Lauren Brinkley-Rubinstein, PhD
Tonia Poteat, PhD. MPH, PAC
Zaire Cullins, BA
Margaret Roach, MPH
The Safety and Health Innovation through Neighborhood Engagement (SHINE) Study is a mixed-methods, community-engaged, process evaluation of structural racism and health inequities in policing and public safety.
Research shows that police interactions can negatively impact individual's health and well-being especially in Black and Brown communities, which historically are over policed and under-resourced. Cities across the country have responded to this public health need by creating alternatives to traditional policing, like the Holistic Empathetic Assistance Response Teams (HEART) program in Durham, NC. HEART sends a team of clinicians, peer support specialists, and EMTs to certain 911 calls, reducing the need for police involvement and offering social service referrals to those in need.
The SHINE Study aims to:
Investigate community members’ experiences with and attitudes toward community safety, police, and preferences for alternative responder interventions, with attention to neighborhood and demographic characteristics.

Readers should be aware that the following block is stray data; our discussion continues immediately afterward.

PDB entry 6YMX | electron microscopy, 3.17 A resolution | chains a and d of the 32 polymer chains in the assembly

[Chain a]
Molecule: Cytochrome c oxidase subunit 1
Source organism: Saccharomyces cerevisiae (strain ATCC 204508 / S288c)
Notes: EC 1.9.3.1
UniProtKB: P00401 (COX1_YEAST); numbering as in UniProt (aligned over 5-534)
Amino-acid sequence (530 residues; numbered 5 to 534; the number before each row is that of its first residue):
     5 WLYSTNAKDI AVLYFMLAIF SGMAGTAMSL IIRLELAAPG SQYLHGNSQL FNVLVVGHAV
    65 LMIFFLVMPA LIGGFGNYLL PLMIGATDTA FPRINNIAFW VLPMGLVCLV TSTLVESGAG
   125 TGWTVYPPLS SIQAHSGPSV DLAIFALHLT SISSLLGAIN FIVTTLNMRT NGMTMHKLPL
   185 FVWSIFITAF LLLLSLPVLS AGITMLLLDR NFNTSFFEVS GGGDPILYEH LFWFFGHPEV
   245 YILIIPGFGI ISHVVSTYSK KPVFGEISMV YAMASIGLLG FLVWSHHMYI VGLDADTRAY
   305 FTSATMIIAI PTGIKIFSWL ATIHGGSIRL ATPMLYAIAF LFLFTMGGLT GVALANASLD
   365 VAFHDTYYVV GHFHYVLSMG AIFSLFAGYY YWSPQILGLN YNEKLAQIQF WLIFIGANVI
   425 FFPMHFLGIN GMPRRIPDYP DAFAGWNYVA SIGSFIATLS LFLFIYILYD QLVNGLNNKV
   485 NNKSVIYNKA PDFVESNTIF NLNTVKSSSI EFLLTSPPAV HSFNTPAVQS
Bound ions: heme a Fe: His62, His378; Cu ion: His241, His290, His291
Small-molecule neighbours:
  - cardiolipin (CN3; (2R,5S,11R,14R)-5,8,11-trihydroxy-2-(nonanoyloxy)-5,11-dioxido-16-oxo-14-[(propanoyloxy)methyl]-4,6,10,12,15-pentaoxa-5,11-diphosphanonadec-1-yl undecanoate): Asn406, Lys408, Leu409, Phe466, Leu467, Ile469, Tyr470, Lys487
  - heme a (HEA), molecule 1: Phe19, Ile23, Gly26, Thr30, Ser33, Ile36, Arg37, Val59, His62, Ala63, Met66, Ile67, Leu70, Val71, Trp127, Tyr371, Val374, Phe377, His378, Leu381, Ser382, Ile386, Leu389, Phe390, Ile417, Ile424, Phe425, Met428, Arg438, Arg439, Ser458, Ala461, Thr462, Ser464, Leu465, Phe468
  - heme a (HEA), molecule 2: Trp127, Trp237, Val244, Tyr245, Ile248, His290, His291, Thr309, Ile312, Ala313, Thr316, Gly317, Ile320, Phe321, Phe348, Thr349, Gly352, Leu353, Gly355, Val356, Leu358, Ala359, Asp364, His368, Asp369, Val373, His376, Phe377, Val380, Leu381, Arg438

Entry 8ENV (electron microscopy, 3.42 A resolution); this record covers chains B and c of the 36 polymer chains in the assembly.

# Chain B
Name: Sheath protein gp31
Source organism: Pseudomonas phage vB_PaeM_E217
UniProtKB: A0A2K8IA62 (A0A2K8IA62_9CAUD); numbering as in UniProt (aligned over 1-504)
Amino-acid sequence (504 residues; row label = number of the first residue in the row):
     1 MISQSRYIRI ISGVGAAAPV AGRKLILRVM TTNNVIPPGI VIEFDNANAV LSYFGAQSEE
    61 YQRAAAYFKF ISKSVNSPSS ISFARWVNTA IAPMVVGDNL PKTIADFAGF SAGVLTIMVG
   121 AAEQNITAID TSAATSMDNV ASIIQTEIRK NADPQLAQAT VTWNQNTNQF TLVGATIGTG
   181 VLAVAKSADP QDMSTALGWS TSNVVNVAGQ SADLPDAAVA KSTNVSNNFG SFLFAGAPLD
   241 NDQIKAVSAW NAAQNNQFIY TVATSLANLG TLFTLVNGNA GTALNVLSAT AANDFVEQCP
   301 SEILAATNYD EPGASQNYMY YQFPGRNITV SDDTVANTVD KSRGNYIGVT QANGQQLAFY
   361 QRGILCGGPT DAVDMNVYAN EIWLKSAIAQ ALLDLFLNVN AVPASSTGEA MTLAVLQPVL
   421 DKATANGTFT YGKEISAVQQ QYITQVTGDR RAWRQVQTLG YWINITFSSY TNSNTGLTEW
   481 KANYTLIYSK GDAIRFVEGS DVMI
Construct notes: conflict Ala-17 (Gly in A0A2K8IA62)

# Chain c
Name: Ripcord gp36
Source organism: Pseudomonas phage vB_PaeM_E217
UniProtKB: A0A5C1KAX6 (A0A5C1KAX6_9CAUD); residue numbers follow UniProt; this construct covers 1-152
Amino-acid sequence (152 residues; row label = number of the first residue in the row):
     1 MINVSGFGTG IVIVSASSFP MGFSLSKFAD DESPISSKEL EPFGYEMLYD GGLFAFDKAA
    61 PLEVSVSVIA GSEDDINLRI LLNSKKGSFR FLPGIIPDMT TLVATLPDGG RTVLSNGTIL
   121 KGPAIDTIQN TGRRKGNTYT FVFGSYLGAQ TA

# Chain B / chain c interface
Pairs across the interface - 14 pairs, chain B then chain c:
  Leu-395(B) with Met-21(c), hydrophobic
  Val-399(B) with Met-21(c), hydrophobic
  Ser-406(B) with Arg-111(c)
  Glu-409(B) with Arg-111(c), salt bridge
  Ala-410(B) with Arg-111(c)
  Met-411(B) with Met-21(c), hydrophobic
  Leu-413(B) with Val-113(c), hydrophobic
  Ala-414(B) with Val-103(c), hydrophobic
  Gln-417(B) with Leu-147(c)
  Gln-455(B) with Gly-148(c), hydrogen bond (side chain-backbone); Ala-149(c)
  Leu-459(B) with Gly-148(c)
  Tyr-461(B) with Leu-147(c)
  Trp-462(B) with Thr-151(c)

Understand stakeholder and program participants’ satisfaction with the alternative first responder program and how program implementation can be optimized.
Study activities include community surveying conducted by knocking on doors, visiting community centers, and using respondent-driven sampling methods in areas with a history of over-policing. Additionally, the study team has partnered with the Durham Community Safety Department to engage HEART staff, first responders, and program recipients to understand how the HEART program can best meet the needs of the community it serves.
The overall goal of the project is to leverage findings and community feedback to make recommendations for improving the HEART program and approaches to promoting community safety in Durham.